Gender differences in Occupant Posture during Driving and Riding
Paper in proceedings, 2017
The aim of this study was to compare postures of male and female vehicle occupants, tested in both front seat positions, during normal driving and deceleration onset. These data are useful for the development and initialisation of computational human body models. A secondary aim was to examine the effect of reversible, motorised seat belts in these events. Kinematics were analysed for volunteers driving on rural roads, prior to autonomous braking (11 m/s2 deceleration). Two restraint configurations were tested: a standard versus a motorized belt, activated 200 ms before braking initiation. Kinematic metric comparison via ANCOVA was performed to understand postural differences across gender, role (driver/passenger), and belt type (standard/motorised). Data was analysed prior to and at vehicle deceleration, termed typical riding and initial braking, respectively.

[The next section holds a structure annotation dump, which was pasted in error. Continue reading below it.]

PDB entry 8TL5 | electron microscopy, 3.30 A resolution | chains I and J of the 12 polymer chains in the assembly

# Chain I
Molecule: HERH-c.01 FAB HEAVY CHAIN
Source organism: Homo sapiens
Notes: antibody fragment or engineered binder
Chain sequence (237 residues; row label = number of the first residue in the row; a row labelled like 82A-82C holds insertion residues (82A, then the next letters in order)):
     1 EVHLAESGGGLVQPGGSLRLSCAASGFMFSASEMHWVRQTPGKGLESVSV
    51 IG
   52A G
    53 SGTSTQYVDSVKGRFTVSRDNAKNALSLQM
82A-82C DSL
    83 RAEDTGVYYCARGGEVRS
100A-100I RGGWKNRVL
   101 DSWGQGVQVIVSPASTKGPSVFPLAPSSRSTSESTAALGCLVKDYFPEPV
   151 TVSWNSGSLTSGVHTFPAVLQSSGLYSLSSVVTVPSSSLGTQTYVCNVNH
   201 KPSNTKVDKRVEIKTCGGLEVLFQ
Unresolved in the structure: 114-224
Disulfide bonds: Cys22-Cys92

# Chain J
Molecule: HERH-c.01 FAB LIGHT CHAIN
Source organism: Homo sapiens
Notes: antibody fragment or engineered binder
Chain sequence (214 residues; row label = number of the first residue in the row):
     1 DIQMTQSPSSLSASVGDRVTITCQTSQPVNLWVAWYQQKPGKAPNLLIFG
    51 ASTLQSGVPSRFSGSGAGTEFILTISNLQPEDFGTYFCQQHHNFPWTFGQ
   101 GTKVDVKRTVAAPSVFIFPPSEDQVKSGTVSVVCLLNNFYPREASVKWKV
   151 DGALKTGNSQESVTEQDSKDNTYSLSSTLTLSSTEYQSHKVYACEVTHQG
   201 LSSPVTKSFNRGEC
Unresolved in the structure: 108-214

While males and females displayed similar postures during typical riding, differences existed between drivers
and passengers, especially with respect to neck posture. Drivers displayed more protracted neck postures, with
significantly smaller (by 22‐27 mm, depending on gender) head‐to‐sternum horizontal distances, than passengers.
Motorised belts significantly changed posture during initial braking, notably of the chest (which was shifted
posteriorly by approximately 13 mm, depending on gender and role), while standard belts did not. Within a given belt type, occupants’ change in posture was similar across gender and role during initial braking.
Driver and passenger
Reversible motorised seat belt